Lizzie Borden might have had her reasons for giving her mother 40 whacks and her father 41, but it’s only now, in the austere arthouse treatment of her life premiering at the Sundance Film Festival, that we discover the story’s hitherto-unknown vein of female empowerment and the Love That Dares Not Speak Its Name.
Craig William Macneill’s Lizzie features two protagonists, the title character (Chloë Sevigny), daughter of Fall River, Massachusetts’s wealthiest family, and the Irish maid, Bridget Sullivan (Kristen Stewart), the only person known to be at home (besides the victims, natch) at the time of the August 1892 murders. Bridget was always a key figure in the Borden saga. She almost certainly lied about Lizzie’s comings and goings, and her hasty departure for points unknown (possibly Ireland) the day after the murders was odd, to say the least. (There was no indication that she was about to lose her cleaning job — I can think of at least two rooms in the house that needed a good scrubbing.) But Lizzie puts Bridget at the center of the action, where an ax-blow to the head signals a blow against sexual assault and patriarchal oppression.
Lizzie reportedly began life as a projected four-hour HBO mini-series (initiated by Sevigny), but Macneill’s feature has barely enough incident to fill its 105 minutes. Taking their cues from the idea that Andrew Borden (Jamey Sheridan) was a repressive, parsimonious figure who married his drab second wife (Lizzie’s stepmother) for money, Macneill and screenwriter Bryce Kass pare down the talk, and Macneill puts a slight reverberance around the dialogue to suggest a house of bare floors, spare furnishings, and awkward communication. Everything is drained of color. Although Lizzie is often headstrong (Sevigny’s specialty is the insolent mouth and upraised chin), she’s also given to seizures at moments of passion, as if the universe itself is fighting her self-expression. Stewart’s Bridget, meanwhile, is an ostentatiously mousy thing whose eyes are so often fixed on the floorboards it’s a wonder she doesn’t collide with the furniture.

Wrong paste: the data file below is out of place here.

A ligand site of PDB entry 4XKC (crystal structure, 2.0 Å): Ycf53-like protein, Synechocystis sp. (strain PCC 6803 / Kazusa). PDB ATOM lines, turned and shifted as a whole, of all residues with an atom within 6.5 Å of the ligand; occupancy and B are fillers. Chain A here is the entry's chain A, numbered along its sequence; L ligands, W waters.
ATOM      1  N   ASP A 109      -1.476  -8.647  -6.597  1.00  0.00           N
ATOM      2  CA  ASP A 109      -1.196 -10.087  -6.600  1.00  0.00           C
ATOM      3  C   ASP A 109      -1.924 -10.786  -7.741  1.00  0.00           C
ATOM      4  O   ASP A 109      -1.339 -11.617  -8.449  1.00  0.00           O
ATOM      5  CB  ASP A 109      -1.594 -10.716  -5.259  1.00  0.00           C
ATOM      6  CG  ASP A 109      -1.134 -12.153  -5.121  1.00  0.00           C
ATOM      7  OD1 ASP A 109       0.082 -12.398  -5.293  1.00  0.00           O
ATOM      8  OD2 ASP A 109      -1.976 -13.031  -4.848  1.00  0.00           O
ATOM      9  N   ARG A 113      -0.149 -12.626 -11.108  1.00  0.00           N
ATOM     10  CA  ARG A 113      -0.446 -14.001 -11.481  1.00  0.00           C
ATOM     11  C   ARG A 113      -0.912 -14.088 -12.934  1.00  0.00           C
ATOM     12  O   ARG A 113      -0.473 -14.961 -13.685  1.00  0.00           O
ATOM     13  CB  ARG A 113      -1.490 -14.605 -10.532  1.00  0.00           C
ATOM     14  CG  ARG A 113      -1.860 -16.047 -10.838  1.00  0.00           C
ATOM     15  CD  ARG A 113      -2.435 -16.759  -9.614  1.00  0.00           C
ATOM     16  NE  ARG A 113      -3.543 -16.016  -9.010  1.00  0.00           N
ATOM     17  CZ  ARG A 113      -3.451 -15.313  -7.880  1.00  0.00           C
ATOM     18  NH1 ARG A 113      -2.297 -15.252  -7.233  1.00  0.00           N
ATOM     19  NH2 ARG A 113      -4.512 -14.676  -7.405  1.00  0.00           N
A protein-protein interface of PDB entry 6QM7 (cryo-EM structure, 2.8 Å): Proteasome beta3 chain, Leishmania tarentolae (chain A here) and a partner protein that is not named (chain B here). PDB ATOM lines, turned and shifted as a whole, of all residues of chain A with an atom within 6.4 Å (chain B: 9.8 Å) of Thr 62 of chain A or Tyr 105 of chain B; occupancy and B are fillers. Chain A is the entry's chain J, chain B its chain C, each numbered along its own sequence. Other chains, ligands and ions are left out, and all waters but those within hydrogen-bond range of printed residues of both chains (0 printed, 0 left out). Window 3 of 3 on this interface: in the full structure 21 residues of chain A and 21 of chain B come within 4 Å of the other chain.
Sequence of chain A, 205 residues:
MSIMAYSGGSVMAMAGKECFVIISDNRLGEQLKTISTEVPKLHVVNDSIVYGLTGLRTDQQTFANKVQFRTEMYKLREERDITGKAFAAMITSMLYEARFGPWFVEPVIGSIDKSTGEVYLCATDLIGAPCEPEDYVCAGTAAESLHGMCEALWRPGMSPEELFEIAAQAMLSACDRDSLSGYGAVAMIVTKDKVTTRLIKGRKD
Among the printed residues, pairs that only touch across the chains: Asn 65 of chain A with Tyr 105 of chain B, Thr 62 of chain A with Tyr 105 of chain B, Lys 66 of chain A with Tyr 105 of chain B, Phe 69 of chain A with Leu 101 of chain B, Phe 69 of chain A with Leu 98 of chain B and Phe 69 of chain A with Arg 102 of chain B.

The women’s ultimate tryst suggests a hunger for connection in a world in which, despite their social status, they’re more alike in their subjugation than not — and there’s nothing objectionable about that slant. (It’s certainly timely.) The problem is the enervated pacing and ludicrous depiction — after much fancy skipping back and forth in time — of the murders themselves. And while the filmmakers have no obligation to get the facts right (it’s a movie, not a historical reenactment), one change is telling. In life, Lizzie and her older sister (a barely seen Kim Dickens in the movie) were too lazily entitled to remember the names of the help and insisted on calling Bridget “Maggie.” In the film, it’s Borden Sr. and his wife (Fiona Shaw) who call Bridget “Maggie,” while only Lizzie sees her as a real human being.
Sheridan is convincingly saturnine, and Denis O’Hare has a few good moments as the slimy brother-in-law who arrives to help Borden revise his will, leaving Lizzie and her sister with much less. The sound designers had a good time with the increasingly squishy ax blows. But I wanted more blood, in all senses.